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Comment Re:Proprietary means no security (Score 1) 74

The Skype protocol is proprietary. No one has any idea if it is secure or not. Therefore it isn't secure. Support open standards and protocols.

That's some thinly veiled nonsense you've got there. You're arguing that because we are unable to verify a claim, the claim is necessarily untrue, when in reality our ability to verify a claim has no bearing on whether or not the claim is true (much as we might prefer for that to not be the case).

I'm all for open source when it comes to these matters because I firmly believe that public scrutiny is one of the best tools we have for improving the security of our software, and that it also comes with the nice benefit of building trust and confidence between developers and their community, but it is far from being the only tool in the box. By no means do I support what Microsoft has done here, but please, lets argue for our cause by using some actual logic, rather than by stating arbitrary rules as if they were immutable truths.

Comment Re:Result of brexit? (Score 4, Informative) 153

Uh, no.

The stock went up because of what Softbank offered, not the other way around.

Actually, uh, yes, the stock went up exactly for the reason AC said, as well as for the reason you said. From the article:

In fact, [SoftBank CEO Masayoshi Son] said because ARM’s sales are mostly to customers in the U.S. and Asia, and are largely dollar-denominated, its stock has risen about 15 percent since the EU referendum vote. That means the deal actually became more expensive for SoftBank because of Brexit, not cheaper, he said.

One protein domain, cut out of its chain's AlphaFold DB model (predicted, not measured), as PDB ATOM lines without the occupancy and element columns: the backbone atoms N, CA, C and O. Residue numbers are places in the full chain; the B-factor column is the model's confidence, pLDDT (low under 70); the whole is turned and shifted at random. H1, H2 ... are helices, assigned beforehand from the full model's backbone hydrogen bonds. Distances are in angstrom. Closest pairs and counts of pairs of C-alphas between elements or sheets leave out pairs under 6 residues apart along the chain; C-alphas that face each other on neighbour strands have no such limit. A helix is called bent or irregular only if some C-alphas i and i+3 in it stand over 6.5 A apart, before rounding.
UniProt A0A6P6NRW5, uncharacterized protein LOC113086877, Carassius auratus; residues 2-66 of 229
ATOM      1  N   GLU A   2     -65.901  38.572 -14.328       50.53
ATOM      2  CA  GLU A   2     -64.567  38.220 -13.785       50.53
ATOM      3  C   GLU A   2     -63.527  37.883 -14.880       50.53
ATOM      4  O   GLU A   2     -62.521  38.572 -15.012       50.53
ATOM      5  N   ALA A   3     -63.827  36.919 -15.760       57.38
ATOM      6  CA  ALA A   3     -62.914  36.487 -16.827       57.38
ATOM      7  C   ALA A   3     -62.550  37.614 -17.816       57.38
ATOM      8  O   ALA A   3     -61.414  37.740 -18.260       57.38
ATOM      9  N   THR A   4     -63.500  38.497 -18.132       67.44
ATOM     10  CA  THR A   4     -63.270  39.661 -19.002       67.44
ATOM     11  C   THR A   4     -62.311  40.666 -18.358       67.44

ARM's valuation went up 15% after Brexit according to the article (just as AC said), and went up an additional 43% after news of the acquisition broke (just as you said), taking them to the price reported in the summary. The two are not mutually exclusive.

Comment Re: no end-to-end no streaming media (Score 2) 282

Yeah, I overstated things a bit, unfortunately. Corrections and clarifications are in a followup post.

That said, they could just reject a packet if they're not capable of doing deep packet inspection on it. And for consumer-level (i.e. tier 3) ISPs, they'd be present for the handshake, meaning that they may be able to stop the encryption before it begins, which is something they've already been caught doing.

Comment Re:no end-to-end no streaming media (Score 2) 282

And, almost immediately after hitting Submit, I realized I overgeneralized and misstated some simple facts regarding an ISP's ability to conduct a MITM attack. While they certainly are in the best position to do so, given that they are, by their very nature, a MITM, they can't actually insert themselves arbitrarily in an end-to-end encrypted communication, even if they are privy to all parts of the conversation including the handshake, for the simple reason that they don't hold the private keys for either of the intended parties, meaning that they lack the ability to decrypt the relevant messages.

That said, we have heard of cases where ISPs (I believe Verizon was caught doing it a few years back on mobile) intercept the handshake and strip necessary flags from it, thus dropping the connection to a less secure/insecure protocol that they are more than capable of reading. Granted, that basically breaks the encryption, but there are ways around that as well. For instance, an ISP could easily spoof the certificate authority to serve up their own credentials, or could even provide their own updates to the CA lists used by the major browsers so that their credentials would be recognized as valid for virtually any domain.

Granted, there are ways around such things (e.g. sneakernet in a valid CA list with their public keys), but they'd be able to cover a huge swath of the population with measures like those, and while it may take awhile to get up to speed, there's not much preventing a government from compelling ISPs to make use of tools of that sort.

Comment Re:no end-to-end no streaming media (Score 2) 282

If your ISP is a CSP, then this bill is impossible to enforce unless the ISPs either prevent encrypted packets from crossing their network or else they MITM their customers by intercepting packets during the handshake, posing as the customer, and then inserting themselves in all subsequent communications.